typically fall within two standard deviations of the mean.) So how likely was it
that Atlanta students happened to erase massive numbers of wrong answers and
replace them with correct answers just as a matter of chance? The official who
analyzed the data described the probability of the Atlanta pattern occurring
without cheating as roughly equal to the chance of having 70,000 people show
up for a football game at the Georgia Dome who all happen to be over seven feet
tall.2 Could it happen? Yes. Is it likely? Not so much.
Georgia officials still could not convict anybody of wrongdoing, just as my

professor could not (and should not) have had me thrown out of school because

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my final exam grade in statistics was out of sync with my midterm grade.
Atlanta officials could not prove that cheating was going on. They could,
however, reject the null hypothesis that the results were legitimate. And they
could do so with a “high degree of confidence,” meaning that the observed
pattern was nearly impossible among normal test takers. They therefore
explicitly accepted the alternative hypothesis, which is that something fishy was
going on. (I suspect they used more official-sounding language.) Subsequent
investigation did in fact uncover the “smoking erasers.” There were reports of
teachers changing answers, giving out answers, allowing low-scoring children to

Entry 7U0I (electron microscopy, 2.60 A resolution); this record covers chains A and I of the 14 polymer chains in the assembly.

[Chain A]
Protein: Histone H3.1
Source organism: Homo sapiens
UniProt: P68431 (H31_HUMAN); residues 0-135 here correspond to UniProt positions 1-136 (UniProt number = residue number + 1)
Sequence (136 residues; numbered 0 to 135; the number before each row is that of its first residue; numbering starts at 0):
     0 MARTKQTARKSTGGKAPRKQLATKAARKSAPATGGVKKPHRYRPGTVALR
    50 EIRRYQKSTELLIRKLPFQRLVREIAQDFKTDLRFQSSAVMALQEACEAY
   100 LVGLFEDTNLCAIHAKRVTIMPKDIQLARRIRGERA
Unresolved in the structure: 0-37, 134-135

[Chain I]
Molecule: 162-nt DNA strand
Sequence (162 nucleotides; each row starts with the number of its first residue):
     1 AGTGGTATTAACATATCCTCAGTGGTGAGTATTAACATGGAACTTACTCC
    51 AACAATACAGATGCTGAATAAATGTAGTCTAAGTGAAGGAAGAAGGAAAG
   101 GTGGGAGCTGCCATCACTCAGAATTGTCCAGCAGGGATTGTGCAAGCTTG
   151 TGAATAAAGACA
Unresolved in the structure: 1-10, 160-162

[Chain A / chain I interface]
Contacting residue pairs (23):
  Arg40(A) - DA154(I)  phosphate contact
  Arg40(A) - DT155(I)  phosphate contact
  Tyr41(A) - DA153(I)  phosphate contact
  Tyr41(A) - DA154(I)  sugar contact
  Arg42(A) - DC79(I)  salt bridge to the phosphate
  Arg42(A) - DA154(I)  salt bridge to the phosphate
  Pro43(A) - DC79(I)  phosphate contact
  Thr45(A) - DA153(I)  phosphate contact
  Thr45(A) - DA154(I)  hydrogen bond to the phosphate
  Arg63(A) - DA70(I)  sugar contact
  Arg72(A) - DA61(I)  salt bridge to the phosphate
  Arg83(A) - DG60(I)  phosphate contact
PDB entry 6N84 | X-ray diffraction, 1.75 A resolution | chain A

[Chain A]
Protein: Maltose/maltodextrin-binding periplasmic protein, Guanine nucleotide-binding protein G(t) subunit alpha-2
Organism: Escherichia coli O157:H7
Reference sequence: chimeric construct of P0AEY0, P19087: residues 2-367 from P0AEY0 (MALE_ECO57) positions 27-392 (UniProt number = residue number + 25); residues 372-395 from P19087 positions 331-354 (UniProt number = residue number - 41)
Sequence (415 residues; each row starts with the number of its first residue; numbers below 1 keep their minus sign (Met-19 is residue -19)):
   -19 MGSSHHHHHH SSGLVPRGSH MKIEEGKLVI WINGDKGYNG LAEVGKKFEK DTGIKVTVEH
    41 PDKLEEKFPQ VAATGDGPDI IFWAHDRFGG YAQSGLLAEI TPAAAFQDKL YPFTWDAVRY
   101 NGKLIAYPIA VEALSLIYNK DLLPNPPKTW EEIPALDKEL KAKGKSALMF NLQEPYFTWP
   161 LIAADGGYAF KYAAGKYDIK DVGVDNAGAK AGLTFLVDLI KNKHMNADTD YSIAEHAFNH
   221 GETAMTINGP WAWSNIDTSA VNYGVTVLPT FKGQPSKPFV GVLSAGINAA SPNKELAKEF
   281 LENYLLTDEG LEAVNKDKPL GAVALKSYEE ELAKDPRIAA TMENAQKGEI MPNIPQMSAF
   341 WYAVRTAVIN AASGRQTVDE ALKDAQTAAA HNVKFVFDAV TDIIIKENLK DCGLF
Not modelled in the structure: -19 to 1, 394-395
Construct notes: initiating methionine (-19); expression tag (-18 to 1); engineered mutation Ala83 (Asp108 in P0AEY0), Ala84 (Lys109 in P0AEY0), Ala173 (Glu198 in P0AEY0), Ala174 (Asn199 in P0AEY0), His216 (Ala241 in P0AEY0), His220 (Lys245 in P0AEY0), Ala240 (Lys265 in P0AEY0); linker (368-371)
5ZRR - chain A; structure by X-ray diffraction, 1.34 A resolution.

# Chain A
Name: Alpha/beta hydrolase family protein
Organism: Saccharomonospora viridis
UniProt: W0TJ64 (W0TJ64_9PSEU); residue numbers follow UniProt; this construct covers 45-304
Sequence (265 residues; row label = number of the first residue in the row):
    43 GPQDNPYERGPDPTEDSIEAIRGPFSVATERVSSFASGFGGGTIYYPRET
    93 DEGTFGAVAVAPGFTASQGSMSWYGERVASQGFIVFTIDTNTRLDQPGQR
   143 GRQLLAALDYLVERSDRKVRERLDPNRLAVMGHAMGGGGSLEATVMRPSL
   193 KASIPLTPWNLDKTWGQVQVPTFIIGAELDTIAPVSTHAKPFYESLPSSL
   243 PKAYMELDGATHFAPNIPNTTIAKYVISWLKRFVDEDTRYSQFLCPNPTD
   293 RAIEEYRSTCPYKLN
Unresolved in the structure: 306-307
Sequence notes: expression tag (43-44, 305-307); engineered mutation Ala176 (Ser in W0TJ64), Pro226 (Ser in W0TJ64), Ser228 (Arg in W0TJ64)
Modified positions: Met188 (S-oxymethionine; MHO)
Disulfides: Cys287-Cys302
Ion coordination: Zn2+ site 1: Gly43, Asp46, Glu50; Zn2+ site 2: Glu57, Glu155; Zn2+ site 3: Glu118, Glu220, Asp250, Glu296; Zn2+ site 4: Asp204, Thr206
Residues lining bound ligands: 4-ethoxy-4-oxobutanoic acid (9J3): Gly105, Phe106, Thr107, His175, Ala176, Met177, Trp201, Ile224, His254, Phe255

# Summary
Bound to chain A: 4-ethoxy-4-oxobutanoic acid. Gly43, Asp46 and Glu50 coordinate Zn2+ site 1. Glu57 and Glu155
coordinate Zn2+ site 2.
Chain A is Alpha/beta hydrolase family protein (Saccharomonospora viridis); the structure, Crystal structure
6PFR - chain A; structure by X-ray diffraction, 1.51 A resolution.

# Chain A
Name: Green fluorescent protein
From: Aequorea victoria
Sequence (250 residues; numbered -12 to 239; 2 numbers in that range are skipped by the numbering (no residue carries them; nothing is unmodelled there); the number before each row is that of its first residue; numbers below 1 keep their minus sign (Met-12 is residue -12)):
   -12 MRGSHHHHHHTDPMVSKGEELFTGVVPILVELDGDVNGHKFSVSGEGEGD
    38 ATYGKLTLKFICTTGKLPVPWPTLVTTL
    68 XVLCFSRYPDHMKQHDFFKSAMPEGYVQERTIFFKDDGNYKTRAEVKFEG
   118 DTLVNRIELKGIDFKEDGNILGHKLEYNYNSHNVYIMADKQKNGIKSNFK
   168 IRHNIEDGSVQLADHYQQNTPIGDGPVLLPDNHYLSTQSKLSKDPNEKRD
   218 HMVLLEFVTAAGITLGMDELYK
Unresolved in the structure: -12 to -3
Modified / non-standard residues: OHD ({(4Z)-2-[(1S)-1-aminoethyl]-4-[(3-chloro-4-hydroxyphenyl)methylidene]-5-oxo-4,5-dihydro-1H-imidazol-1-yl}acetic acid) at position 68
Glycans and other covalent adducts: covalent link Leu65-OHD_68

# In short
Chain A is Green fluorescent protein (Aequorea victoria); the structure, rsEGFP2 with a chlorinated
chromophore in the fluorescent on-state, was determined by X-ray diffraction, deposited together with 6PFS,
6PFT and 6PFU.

copy from high-scoring children, and even pointing to answers while standing
over students’ desks. The most egregious cheating involved a group of teachers
who held a weekend pizza party during which they went through exam sheets
and changed students’ answers.
In the Atlanta example, we could reject the null hypothesis of “no cheating”

because the pattern of test results was so wildly improbable in the absence of
foul play. But how implausible does the null hypothesis have to be before we can
reject it and invite some alternative explanation?
One of the most common thresholds that researchers use for rejecting a null

hypothesis is 5 percent, which is often written in decimal form: .05. This
probability is known as a significance level, and it represents the upper bound
for the likelihood of observing some pattern of data if the null hypothesis were
true. Stick with me for a moment, because it’s not really that complicated.
Let’s think about a significance level of .05. We can reject a null hypothesis at

the .05 level if there is less than a 5 percent chance of getting an outcome at least
as extreme as what we’ve observed if the null hypothesis were true. A simple
example can make this much clearer. I hate to do this to you, but assume once
again that you’ve been put on missing-bus duty (in part because of your valiant
efforts in the last chapter). Only now you are working full-time for the
researchers at the Changing Lives study, and they have given you some excellent
data to help inform your work. Each bus operated by the organizers of the study
has roughly 60 passengers, so we can treat the passengers on any bus as a
random sample drawn from the entire Changing Lives population. You are
awakened early one morning by the news that a bus in the Boston area has been
hijacked by a pro-obesity terrorist group.* Your job is to drop from a helicopter
onto the roof of the moving bus, sneak inside through the emergency exit, and
then stealthily determine whether the passengers are Changing Lives
participants, solely on the basis of their weights. (Seriously, this is no more
implausible than most action-adventure plots, and it’s a lot more educational.)
As the helicopter takes off from the commando base, you are given a machine

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Copyright

Copyright © 2013 by Charles Wheelan